Dec. 14, 2021

Bring Out Your Dead

Bring Out Your Dead

In the summer of 1665 Londoners were dying from a horrible and familiar disease. Although it was a regular visitor to the city, bubonic plague had returned with a vengeance. By the end of the year, the ‘Great Plague’ had taken the lives of almost 69,000 people, although the true figure was probably nearer 100,000 – almost a quarter of London’s population.

In 1665 nobody understood what caused the disease or how it was spread. Bad air was blamed, as were the dogs and cats that roamed the city. In fact it was rats, hosts to the disease-carrying fleas, which infested the cramped and dirty streets of London that facilitated the transmission of the plague between its residents.

Primarily bubonic plague is a rat disease and in general terms does not normally affect human beings until the rat population is reduced to a point where there are insufficient rats to sustain it. Whilst the disease is found in several rodent species, it is most commonly found in what we usually term the black rat, though this is not an accurate description and it should properly be called the house rat or ship rat, which indicates its preferred habitat. 

The rat is host to a flea, which itself is the carrier of the plague bacilli. The fleas feed on the blood of their host, and when an infected flea feeds, it leaves bacilli in the rat’s body, which brings about a rapid death. If the rat is bitten by healthy fleas the bacilli are taken in during the feeding and so the disease then spreads. In the absence of rats an infected flea will take human blood also thus spreading the disease.

The usual course of bubonic plague in humans is a massive infection on the lymph nodes. However the lungs can also become infected, giving rise to pneumonic plague, which is less common but far more dangerous, since once established, it can be spread by direct human contact, without the assistance of the rodent population. Infected patients sneeze and cough sputum, often mixed with infected blood and spread by the droplets in the expulsion. 

The roots of medieval disease were often thought to lie in astrology and so scientific explanations of the cause of sickness were often sought in a study of the heavens. The conjunction of Saturn, Mars and Jupiter in the house of Aquarius was felt to mean the onset of an epidemic on a cataclysmic scale - the black death then erupted in 1347.

There was also a deep religious belief that the arrival of the plague was punishment for sin (a view that was held in Eyam also.) Many believed that the only course of action was divine forgiveness through prayer and repentance. 

Medical treatment was primitive in the extreme. Most people trusted in the efficacy of herbs and charms. Unsuspecting people were duped by rogues and charlatans who would sell charms and other medicinals at high prices. Some placed their trust in sweet smelling flowers which was thought to freshen the melodious air, or carried pomanders stuffed with herbs and spices. It is this which gives us the nursery rhyme:


Ring-a-ring o' roses,

A pocket full of posies,

A-tishoo! A-tishoo!

We all fall down.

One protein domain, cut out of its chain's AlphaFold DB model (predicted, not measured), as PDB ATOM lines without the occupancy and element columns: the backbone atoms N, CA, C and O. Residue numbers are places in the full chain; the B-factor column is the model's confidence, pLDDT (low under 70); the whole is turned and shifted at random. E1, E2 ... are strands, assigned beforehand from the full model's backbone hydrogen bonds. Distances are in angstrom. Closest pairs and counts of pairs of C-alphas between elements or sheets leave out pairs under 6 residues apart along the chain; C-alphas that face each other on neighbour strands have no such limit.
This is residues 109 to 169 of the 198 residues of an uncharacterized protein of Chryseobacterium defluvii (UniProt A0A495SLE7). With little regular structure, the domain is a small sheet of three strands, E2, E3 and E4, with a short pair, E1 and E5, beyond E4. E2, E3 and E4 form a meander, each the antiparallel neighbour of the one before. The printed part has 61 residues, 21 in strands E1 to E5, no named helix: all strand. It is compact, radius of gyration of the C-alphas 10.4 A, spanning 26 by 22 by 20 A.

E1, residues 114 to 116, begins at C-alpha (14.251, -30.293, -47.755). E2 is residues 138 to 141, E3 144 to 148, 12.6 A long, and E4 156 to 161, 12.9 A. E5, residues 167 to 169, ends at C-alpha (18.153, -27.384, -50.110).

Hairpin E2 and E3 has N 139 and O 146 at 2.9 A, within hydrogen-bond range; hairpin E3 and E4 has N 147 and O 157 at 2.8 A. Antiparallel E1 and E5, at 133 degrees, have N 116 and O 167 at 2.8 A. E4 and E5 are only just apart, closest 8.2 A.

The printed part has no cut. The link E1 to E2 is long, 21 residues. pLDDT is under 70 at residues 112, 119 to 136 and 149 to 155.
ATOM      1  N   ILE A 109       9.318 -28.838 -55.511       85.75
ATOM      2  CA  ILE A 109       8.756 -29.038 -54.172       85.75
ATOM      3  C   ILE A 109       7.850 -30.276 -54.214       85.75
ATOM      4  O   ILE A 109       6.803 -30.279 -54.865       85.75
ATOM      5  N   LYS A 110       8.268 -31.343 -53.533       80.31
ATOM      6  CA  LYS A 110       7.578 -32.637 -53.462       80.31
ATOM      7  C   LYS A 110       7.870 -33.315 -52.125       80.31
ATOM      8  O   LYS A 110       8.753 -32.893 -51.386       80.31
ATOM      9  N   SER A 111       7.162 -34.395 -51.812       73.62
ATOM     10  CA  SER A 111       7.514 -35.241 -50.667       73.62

Some people claim the nursery rhyme 'Ring-a-ring-o'-roses' is about the plague:

  • The 'roses' are the red blotches on the skin.
  • The 'posies' are the sweet-smelling flowers people carried to try to ward off the plague.
  • 'Atishoo' refers to the sneezing fits of people with pneumonic plague.
  • 'We all fall down' refers to people dying.

Other people preferred to smoke tobacco thinking it too would clear the melodious air. Samuel Pepys noted that in London attempts to clear the air by burning coal in braziers placed at intervals in the principal streets was carried out. 

Other practices to cure the disease included the use of poultices to draw the disease out. Physicians would create medicinal drinks using animal and human body wastes and other fluids. They would prescribe garlic and onions in large quantities. 

Fear of the plague corpses spreading infection resulted in a necessity for quick disposal. Putrefaction was thought to set in very quickly after death, the corpses yielding their poisonous infection to the atmosphere as soon as they were cold, and so they were dragged hurriedly to their resting places. In his ’Journal of the Plague Year’ Daniel Defoe tells us that the practice of burying the dead in graves six feet deep began at this time in the hope of preventing infection rising from below the ground. Because of this need to dispose of the dead quickly many stories have surfaced of people being buried before life had finally ebbed away. Whilst no record of this exists within Eyam it is known that Marshall Howe (the local grave digger) came close to it on one occasion. One of his neighbours, a man called Unwin, was close to death. Marshal Howe had prepared the grave, and on hearing that Unwin was at last dead, proceeded to dispose of the body. It was likely the process of being dragged by his feet that stirred some spark of life in Unwin’s unconscious form, for indeed Unwin was not dead, and he in fact called out for a drink. Others would not fare so well as Unwin. 


To explore The Plague Village of Eyam and the haunting history it has to share please listen on the following link: